Railwalking Advice & Ticket Tips

Woods

Safe Railwalking

If you’re taking a walk from the train, particularly in remote areas of the UK or from branch lines where trains are less frequent, it pays to be prepared. Here are some suggestions to keep you safe and on track (if you’ll excuse the pun) while you enjoy your walk.


  • Check your times. Use the National Rail Enquiries website or one of the many mobile apps available from your app store to find out about departures. Allow plenty of time to complete your walk between the trains you are intending to catch.

  • Tell someone about your journey. If you are walking on your own (or even if you are not!), let someone know which route you will be taking, and your expected return time.

  • Take a mobile. Ensure it is well-charged, and if possible take additional battery storage. Most mainline trains and an increasing number of branchline trains have charging sockets on board. However, don’t assume that there will be mobile signal where you are walking.

  • Go equipped. Take warm clothing, ideally in several layers, as well as plenty of water and food.

  • Maps, maps, maps! The walks we share all include maps, either from external websites or our own, but for the fine detail we recommend taking an Ordnance Survey Explorer map with you in either paper or electronic format. OS offer an excellent mobile app which, in combination with their Premium subscription, allow you to view maps on the move on your phone and see where you are on the map using GPS. For less than the cost of four paper maps, you can access mapping for the whole of the UK for a year, and in multiple formats including both OS Explorer and OS Landranger maps. If you know or suspect that mobile signal will be poor where you are walking, you download specific areas of mapping on the OS app in advance.

  • Consider techonlogy. You can download GPX files for many of our walks and import these to the OS app or other apps, so that you can follow the route on your phone as you walk. This makes getting lost a great deal harder! You’ll find instructions on the OS website, here, as to how to import GPX files onto the OS app. It’s really quite straightforward.

  • Request with zest. Be aware that many smaller stations in the remoter parts of the UK are request stops. If you intend to get off at a request stop, you will need to notify the guard on the train in plenty of time so that they can arrange for the train to stop for you. If you are boarding the train at a request stop, you should make yourself clearly visible on the platform (standing back from the platform) as the train approaches. If the driver cannot see you as the train approaches the platform, they may drive straight through the station! Here’s a list of request stops in the UK, why not collect them all and amaze your friends?

20181122_115805

Ticketing Tips

You’ve planned your walk, got your map, you’re ready to go. All you need now is your ticket. Which one to buy, and how to pay as little as possible for it?

Groupsave

Groupsave tickets offer 1/3 off adult prices when you travel together in a group of three to nine people- a great saving! Be aware, though, that not all train operating companies participate in Groupsave. Time restrictions may apply on weekdays, and on certain days (typically big sporting events or similar) even companies that usually participate in Groupsave may suspend the offer. To see which companies participate, and to check if Groupsave will be valid on the day you wish to travel, visit the the national rail Groupsave page.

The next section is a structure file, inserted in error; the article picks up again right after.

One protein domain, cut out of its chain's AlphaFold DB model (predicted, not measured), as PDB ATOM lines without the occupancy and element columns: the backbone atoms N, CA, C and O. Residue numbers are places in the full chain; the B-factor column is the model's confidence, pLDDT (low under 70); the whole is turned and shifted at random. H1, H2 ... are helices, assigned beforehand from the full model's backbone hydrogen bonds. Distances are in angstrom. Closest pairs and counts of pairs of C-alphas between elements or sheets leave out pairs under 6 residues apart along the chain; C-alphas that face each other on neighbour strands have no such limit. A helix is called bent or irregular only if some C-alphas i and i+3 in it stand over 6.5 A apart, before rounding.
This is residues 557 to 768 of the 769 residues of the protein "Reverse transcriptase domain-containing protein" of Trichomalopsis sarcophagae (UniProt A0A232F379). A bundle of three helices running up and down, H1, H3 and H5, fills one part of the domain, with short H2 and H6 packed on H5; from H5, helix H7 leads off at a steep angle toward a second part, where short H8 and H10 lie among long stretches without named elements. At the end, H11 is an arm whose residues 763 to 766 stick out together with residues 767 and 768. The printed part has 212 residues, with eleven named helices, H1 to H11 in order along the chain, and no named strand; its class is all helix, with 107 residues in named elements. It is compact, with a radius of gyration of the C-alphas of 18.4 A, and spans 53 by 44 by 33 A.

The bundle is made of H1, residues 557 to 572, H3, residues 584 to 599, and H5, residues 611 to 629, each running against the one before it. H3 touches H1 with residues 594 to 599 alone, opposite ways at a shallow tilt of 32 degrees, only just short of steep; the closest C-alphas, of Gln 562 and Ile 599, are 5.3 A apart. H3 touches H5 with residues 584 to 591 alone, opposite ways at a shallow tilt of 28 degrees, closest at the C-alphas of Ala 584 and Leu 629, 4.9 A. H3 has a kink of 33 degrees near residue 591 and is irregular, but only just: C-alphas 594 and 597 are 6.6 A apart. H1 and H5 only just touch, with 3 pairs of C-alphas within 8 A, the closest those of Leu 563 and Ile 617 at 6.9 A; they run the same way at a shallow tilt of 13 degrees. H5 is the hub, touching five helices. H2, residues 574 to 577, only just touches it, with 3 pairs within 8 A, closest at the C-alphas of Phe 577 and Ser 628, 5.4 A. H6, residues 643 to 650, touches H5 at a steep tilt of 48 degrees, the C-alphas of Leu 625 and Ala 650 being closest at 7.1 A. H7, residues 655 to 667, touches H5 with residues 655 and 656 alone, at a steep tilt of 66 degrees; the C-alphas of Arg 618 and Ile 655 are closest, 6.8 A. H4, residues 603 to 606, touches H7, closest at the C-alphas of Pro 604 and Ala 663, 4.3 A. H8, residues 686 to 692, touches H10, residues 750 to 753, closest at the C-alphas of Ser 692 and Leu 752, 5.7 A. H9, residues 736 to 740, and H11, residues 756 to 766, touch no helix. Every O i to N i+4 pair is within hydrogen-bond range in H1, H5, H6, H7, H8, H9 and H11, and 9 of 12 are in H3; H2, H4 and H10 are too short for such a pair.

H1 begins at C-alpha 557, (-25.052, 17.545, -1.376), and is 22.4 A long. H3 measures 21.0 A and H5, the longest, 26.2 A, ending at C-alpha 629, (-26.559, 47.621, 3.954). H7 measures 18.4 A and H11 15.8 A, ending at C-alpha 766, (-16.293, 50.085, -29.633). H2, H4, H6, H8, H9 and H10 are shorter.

Railcards

You may qualify for a railcard, which also usually offer 1/3 off. There is a growing range of railcards available for travel across the UK. Have a look at the national railcard website to see if there is a railcard for you. Many areas of the UK also have their own regional railcards. The only qualifying criteria for these is living in certain postcodes (and being able to provide evidence of your address). You can view the range of current regional railcards on this section of the national rail website.

Advance Purchase Tickets

For longer journeys, advance purchase tickets, which are available as discounted single journeys, offer considerable savings against standard fares. Limited numbers of advance tickets are usually available for each train, and generally become available 10-12 weeks before the date of travel. You can arrange for an alert to be emailed to you when advance tickets are available for your journey via The Trainline. This page also tells you the latest availability dates for advance fares from each train operating company.

Rangers and Rovers

Ranger and Rover tickets offer unlimited travel within a certain area for either the day (Ranger) or several days (Rover). Some Rangers and and Rovers include bus or ferry travel as well as the train. Both options will often be far cheaper than purchasing individual tickets for each journey, and allow great flexibility when travelling. Rover tickets usually work on the basis of x number of days validity within y period. So, for example a 3 in 7 day Rover would be valid for three days’ travel within a seven day period. With this type of Rover, you would not need to travel on three consecutive days, but to get full value you would need to travel for three days within the seven day validity period. There are a vast number of different Rangers and Rovers available, and you can view a full list of the options, arranged by train operating company, on the relevant national rail page.